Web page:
Outrage over East Jerusalem plans
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In the face of criticism from the Palestinian Authority, the United States and the UN, Israeli housing minister Zeev Boim has defended a decision to expand Jewish housing in parts of East Jerusalem considered as settlements by the international community.
Mr Boim said that the decision to build nearly 900 units at Har Homa and in Givat Zeev was taken with the “knowledge and approval” of Prime Minister Ehud Olmert and underlined the government’s policy to maintain Jerusalem as an undivided capital.
“Jerusalem must remain the capital of Israel and undivided, but solutions must be found for the large Arab population,” he said.
It is the largest planned settlement expansion announced since the Annapolis summit in November, when Israel reaffirmed its commitment to a settlement freeze.
The announcement came two days in advance of Jerusalem Day, which marks the capture of East Jerusalem during the Six-Day War.
Palestinian President Mahmoud Abbas came under fire from Hamas for meeting Mr Olmert, despite the settlement expansion, while the US said the move “exacerbates tensions”. Sami Abu Zuhri, the Hamas spokesman, said that Mr Abbas was “giving cover to settlement, Judaisation, and aggression” in Jerusalem.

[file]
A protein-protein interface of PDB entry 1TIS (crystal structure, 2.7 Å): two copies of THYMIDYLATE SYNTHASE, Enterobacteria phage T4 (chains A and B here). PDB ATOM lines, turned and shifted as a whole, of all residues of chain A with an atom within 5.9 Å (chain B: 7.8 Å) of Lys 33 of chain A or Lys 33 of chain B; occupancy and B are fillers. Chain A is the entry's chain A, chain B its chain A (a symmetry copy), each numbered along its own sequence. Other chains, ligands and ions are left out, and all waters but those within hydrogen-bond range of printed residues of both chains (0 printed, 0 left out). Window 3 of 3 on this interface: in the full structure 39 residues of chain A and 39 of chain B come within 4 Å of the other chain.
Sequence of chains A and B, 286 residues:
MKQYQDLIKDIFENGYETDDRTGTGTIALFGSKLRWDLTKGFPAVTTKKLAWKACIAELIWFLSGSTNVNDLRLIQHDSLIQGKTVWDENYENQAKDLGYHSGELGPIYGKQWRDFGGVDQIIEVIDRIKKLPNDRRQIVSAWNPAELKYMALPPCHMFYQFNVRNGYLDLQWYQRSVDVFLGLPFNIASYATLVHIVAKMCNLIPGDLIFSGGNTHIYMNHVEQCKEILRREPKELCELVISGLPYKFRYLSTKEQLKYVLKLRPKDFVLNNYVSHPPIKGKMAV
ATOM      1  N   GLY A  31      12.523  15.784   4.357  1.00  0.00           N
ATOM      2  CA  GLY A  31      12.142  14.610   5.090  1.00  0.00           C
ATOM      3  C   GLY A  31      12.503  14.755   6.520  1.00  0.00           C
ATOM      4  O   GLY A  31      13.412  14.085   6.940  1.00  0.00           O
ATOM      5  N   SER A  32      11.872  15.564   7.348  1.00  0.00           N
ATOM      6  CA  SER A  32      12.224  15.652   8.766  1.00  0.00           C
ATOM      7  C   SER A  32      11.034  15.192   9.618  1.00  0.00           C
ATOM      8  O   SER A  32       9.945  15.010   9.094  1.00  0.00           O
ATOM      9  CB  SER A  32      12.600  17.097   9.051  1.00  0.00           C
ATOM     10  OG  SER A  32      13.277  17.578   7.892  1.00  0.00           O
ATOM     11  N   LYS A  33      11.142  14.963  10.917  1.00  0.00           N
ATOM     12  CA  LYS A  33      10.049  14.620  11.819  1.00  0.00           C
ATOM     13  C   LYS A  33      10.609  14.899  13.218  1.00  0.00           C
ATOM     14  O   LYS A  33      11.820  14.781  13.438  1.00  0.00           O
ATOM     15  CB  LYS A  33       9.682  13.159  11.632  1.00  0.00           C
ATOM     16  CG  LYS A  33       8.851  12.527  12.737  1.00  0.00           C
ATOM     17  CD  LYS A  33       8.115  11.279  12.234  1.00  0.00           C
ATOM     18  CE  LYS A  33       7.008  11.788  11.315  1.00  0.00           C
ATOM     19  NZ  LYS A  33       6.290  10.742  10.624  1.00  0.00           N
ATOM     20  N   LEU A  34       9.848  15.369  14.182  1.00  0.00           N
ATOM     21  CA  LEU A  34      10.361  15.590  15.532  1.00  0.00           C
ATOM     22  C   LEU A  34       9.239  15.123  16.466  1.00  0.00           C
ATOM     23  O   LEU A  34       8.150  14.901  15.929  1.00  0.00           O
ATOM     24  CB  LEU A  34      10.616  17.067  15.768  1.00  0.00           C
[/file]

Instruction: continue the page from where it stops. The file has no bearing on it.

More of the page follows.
But Fatah lawmaker Abdallah Abdallah defended Mr Abbas, saying “the president has to act according to his responsibility to protect the interest of his people and to put forward our opinion so that the world knows the obstacle to peace is coming from the Israeli side”.
Hagit Ofran of Peace Now said the expansion would ensure “there is no possibility of any ground continuity at all between Bethlehem and East Jerusalem. If we want to convince the Palestinians to solve problems by talking, not shooting, we should show them that it pays to talk.”